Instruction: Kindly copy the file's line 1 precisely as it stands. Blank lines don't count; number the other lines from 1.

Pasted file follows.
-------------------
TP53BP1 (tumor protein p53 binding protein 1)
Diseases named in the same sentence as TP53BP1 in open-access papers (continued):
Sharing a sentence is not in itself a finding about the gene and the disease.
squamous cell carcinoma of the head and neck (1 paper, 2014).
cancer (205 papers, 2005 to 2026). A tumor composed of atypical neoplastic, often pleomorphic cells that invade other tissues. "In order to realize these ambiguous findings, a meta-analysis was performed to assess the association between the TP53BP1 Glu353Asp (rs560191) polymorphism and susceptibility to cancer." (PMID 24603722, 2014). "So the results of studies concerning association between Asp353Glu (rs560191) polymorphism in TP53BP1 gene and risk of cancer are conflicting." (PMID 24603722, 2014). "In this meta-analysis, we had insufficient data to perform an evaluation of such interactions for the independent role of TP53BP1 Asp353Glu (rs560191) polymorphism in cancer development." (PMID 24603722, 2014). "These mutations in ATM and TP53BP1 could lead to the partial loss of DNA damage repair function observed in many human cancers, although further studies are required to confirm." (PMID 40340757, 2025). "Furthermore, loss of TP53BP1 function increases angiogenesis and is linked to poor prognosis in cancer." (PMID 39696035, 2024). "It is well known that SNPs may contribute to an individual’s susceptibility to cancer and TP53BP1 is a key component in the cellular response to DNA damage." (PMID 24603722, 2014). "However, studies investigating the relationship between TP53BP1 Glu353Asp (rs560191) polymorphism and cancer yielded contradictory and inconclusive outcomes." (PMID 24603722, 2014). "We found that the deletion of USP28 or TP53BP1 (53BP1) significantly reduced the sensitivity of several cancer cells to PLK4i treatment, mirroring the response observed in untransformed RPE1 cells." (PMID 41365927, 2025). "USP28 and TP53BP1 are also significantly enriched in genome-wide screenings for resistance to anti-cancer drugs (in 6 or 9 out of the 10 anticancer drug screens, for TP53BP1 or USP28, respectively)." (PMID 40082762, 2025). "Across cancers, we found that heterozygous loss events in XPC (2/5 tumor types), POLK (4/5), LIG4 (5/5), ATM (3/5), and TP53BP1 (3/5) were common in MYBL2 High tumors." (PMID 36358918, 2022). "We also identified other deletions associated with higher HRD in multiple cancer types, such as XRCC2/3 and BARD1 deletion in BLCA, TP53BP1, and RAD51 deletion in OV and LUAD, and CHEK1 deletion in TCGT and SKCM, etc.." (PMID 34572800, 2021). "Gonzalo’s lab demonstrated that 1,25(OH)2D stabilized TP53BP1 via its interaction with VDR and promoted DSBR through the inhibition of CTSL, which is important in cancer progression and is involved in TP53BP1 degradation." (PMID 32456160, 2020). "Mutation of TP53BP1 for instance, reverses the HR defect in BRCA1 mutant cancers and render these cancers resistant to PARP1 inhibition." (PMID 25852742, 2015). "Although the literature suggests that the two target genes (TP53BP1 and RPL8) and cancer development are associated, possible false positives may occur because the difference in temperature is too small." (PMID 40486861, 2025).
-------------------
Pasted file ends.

TP53BP1 (tumor protein p53 binding protein 1)